My Lords, the noble Marquess has, with the eloquence and the appropriate language which always falls from his lips, moved the Address which you have before you. I can add nothing to what the noble Marquess has said; and yet at the same time it is right that those who sit on the opposite side of the House should make expression on this solemn occasion of their views of the motion. It falls to my lot as the temporary leader of this side of the House to do so. I wish the task were in better hands. In moments of this sort we have first to consider those from whose family a beloved member has been removed; and next it is our duty, as far as we can, to record our own estimation of the life and work of the person who has left us. The whole nation joins with us in mourning the death of this illustrious lady, who, though adopted by marriage into a Royal family abroad, was born a Princess of this land. Her Imperial Majesty had no ordinary character. Brought up with the greatest care and solicitude by her Royal and devoted parents, she early showed and had ever since showed the highest accomplishments, not only in art, but in literature. She was herself an artist of no small merit, and her power of criticism and of influence in art was even of a higher order. But in this age which has been so remarkable for the enormous number of persons who have joined in endeavouring to alleviate the sufferings of the human race, whether in peace or war, I will venture to think that no one stands in a higher position than that occupied by the Empress Victoria of Germany. During these wars in which her illustrious husband played such a splendid part she exerted herself to do all that she could to alleviate the sufferings of the wounded; and she has ever in peace used her endeavours to pro mote the same objects among the suffering poor of her country. No one, I am sure, will be remembered in future with more affection and devotion on this account than her late Majesty. She was always sympathetic and energetic with regard to other matters. There was nothing which stirred her sympathies and energies more than the education and improvement of the sex to which she belonged. She did much in that respect in her adopted country. But we cannot consider her life without remembering the beautiful simplicity and earnestness of it. She was devoted to duty. Although she suffered intensely, as the noble Marquess has said, during her life, not only when her noble husband was afflicted with the terrible disease which cut him off, and through whose illness she showed heroic devotion, but through the sad months and even years during which her own malady afflicted her she showed a patient endurance which, I am sure, will always remain an example for mankind. I cannot but refer to her great charm in private as well as in public life. It so happened that very early in my life, before her Royal Highness was married, I was honoured by making her acquaintance. I need hardly say that it is only on rare occasions that I have had the privilege of continuing that acquaintance but even within the last few years I have from time to time seen Her Majesty, and I shall always recollect, as one of the most delightful memories of my life, the charm and interest of her conversation. I do not wish to say more about this illustrious lady. This is the third occasion within thirteen months on which we have had to approach His Majesty the King to condole with him on a grievous loss in his family. Brother, mother, sister, to all of whom he was devoted, have been taken from that family circle where we know all the members are devoted to each other. We cannot find often in human life such frequent sorrows in such a short time. We give our earnest and warmest sympathy to His Majesty in the sorrow which has now befallen him. The whole of the nation, I am sure, will join with us in doing so; and I am quite sure that we shall also rejoice that in this address we approach His Imperial Majesty the German Emperor, who has just lost his illustrious mother. Not only do we admire him in the great position which he holds at the head of the German nation, but we always shall remember with deep gratitude the affection and attention that he showed during those sad days which preceded the death of our Queen. We therefore join heartily in the Address which the noble Marquess has moved, and which I have the greatest pleasure in seconding.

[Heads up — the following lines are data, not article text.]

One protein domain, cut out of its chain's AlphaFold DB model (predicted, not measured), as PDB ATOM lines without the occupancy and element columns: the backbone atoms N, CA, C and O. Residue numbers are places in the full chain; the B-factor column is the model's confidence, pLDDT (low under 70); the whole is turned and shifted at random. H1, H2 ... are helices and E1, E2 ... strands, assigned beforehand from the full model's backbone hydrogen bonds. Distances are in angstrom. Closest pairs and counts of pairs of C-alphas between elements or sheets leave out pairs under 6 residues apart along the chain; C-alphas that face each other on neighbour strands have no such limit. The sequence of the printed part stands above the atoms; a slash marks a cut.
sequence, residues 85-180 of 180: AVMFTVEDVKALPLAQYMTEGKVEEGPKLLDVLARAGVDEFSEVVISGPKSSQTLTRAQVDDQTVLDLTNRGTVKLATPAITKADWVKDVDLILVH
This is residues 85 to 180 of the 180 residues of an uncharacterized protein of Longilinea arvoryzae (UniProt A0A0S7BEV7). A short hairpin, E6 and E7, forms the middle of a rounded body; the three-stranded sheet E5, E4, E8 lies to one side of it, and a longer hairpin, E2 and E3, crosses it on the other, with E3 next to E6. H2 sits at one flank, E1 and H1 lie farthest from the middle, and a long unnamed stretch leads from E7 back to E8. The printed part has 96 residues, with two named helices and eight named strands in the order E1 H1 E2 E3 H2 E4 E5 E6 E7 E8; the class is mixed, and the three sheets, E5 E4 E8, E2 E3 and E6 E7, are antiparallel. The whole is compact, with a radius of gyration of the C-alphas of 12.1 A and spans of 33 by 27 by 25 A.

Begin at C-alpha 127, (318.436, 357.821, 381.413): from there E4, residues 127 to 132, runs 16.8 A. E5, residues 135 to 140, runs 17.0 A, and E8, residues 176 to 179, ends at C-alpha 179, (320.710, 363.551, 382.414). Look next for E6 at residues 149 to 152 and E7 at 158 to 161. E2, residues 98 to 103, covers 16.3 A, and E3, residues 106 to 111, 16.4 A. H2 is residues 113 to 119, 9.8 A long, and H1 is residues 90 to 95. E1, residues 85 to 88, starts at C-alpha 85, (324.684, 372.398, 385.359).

On Question, agreed to, nemine dissentiente. Ordered that the said Address be presented to His Majesty by the Lords with the White Staves.